The probing of these women ignites the fury of Keyface and he takes her niece Melissa into the basement (another buried sublevel that must be unlocked), inserting a key into her neck and rendering her mute, then stealing her soul with a second key plunged into her heart. He is only vanquished when Elise and her other niece Imogen team together and use a family heirloom – a whistle – to summon Elise’s mother’s spirit.

On the surface, this seems like an inspiring story of three generations of women helping each other to face a great evil. This is certainly true, but now we have the key to understanding exactly what’s happening here. When a young woman discovers the abuse being perpetrated in her house, the figure of pure, wicked male desire literally steals her voice, silencing her. In order to restore that voice, another woman who knows the truth must very literally become a whistleblower.

…Did I just blow your mind?

At its heart, Insidious: The Last Key presents a world where women must rely on other women to provide them a voice and their very survival in a world dominated by powerful men and their ugly, dirty secrets. Secrets that they will do anything to keep locked away. There may be slightly more ghosts in Insidious than in real life, but that’s a frighteningly close parallel with the ugliness currently being revealed in Hollywood – as well as the world at large. It probably won’t tear up the Golden Globes next year, but this film is just the next important stepping-stone after Get Out in Blumhouse’s use of the genre to dig deep into the real life horrors plaguing our society.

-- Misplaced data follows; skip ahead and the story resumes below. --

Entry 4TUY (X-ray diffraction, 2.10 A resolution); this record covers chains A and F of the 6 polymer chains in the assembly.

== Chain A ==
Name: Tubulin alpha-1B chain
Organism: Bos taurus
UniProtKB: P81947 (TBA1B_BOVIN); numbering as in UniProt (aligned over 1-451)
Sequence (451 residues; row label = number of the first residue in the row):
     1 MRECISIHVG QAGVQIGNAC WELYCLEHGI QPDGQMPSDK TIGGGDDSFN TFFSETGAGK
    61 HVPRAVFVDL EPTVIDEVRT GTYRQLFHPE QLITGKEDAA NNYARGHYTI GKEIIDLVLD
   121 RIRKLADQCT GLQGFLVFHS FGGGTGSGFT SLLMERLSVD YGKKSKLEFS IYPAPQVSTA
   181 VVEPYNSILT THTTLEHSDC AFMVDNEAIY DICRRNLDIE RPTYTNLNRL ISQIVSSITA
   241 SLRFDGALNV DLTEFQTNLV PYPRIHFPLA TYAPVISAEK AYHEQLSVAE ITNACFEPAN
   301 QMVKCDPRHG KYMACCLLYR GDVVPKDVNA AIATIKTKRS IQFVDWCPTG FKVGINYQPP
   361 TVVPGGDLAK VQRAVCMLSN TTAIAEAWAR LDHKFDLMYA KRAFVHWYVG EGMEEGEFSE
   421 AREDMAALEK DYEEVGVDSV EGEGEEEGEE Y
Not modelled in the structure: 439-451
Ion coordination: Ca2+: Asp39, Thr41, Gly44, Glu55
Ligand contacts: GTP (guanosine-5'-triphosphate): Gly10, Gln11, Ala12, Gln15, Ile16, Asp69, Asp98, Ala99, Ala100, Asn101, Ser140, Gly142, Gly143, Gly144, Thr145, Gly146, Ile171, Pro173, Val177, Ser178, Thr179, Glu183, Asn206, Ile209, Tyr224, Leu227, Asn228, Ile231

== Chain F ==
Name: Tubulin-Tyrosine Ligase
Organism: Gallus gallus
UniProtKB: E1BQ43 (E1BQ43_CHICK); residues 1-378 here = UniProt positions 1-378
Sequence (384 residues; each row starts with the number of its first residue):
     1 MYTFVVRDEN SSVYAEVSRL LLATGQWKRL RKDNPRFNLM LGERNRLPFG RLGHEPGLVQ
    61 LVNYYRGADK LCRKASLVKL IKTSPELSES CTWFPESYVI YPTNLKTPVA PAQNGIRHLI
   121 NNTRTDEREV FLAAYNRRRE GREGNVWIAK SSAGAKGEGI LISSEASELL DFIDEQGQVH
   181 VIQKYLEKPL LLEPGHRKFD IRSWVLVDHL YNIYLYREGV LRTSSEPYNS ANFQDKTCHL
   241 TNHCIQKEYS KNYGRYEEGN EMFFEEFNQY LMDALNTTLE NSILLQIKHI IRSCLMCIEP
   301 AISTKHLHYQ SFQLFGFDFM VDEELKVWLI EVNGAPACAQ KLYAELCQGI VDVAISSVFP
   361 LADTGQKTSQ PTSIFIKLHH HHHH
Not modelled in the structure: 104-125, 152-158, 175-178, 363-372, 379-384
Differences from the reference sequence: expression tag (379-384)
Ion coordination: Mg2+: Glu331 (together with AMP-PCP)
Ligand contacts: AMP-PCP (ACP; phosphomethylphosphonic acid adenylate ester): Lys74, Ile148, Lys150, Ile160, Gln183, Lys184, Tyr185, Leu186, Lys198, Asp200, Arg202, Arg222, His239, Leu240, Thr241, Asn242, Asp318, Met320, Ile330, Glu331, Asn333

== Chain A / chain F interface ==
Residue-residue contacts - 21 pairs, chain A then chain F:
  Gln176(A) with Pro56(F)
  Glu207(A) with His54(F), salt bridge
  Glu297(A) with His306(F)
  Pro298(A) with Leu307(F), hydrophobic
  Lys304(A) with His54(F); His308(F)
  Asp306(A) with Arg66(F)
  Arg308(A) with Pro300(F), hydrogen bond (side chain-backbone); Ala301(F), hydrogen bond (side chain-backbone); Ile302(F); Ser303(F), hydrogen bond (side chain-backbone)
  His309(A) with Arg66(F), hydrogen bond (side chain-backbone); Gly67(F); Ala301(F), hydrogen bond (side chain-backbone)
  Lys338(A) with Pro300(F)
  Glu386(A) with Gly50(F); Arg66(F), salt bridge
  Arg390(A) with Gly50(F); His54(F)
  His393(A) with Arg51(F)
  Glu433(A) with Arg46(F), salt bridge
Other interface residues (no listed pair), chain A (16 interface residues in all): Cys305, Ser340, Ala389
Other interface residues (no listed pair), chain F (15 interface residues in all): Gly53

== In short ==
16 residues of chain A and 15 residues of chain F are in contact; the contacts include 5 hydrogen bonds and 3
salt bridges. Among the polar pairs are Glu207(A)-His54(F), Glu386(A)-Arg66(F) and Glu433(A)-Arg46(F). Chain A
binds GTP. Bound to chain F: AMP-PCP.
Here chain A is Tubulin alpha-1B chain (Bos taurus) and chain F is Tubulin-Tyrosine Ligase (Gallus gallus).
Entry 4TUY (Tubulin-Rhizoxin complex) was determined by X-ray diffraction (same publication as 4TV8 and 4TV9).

Brennan Klein is a writer and podcaster who talks horror movies every chance he gets. And when you’re talking to him about something else, he’s probably thinking about horror movies. On his blog, Popcorn Culture, he is running through reviews of every slasher film of the 1980’s, and on his podcast, Scream 101, he and a non-horror nerd co-host tackle horror reviews with a new sub-genre every month!


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The Evil Dead Trilogy Cuts a 72-Minute Super Cut in Black and White

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Evil Dead Ash

While we wait on pins and needles for the third season of STARZ’s “Ash vs Evil Dead” to hit airwaves in February, we can take a moment to appreciate the original trilogy that led us to this incredible show. Starting in 1981, Sam Raimi’s Evil Dead, which Stephen King hailed as, “The most ferociously original horror film of the year,” began the journey of Bruce Campbell’s Ash Williams, an everyday kinda guy who gets caught up in a battle with demonic entities known as Deadites. Packed with humor, gore, and scares, the Evil Dead series has since become a cult classic and is a gem in the horror community.

Jorge Torres-Torres decided to pay his respects to the Evil Dead trilogy by creating Evil Dead Revision, where he took the first films and revised them, “…into a 72 minute, black & white ballet of gore.

If you need to catch up on the foundations of the Evil Dead universe before the return of “Ash vs Evil Dead”, this seems like a great place to start! Oh, and then make sure to binge the show on Netflix.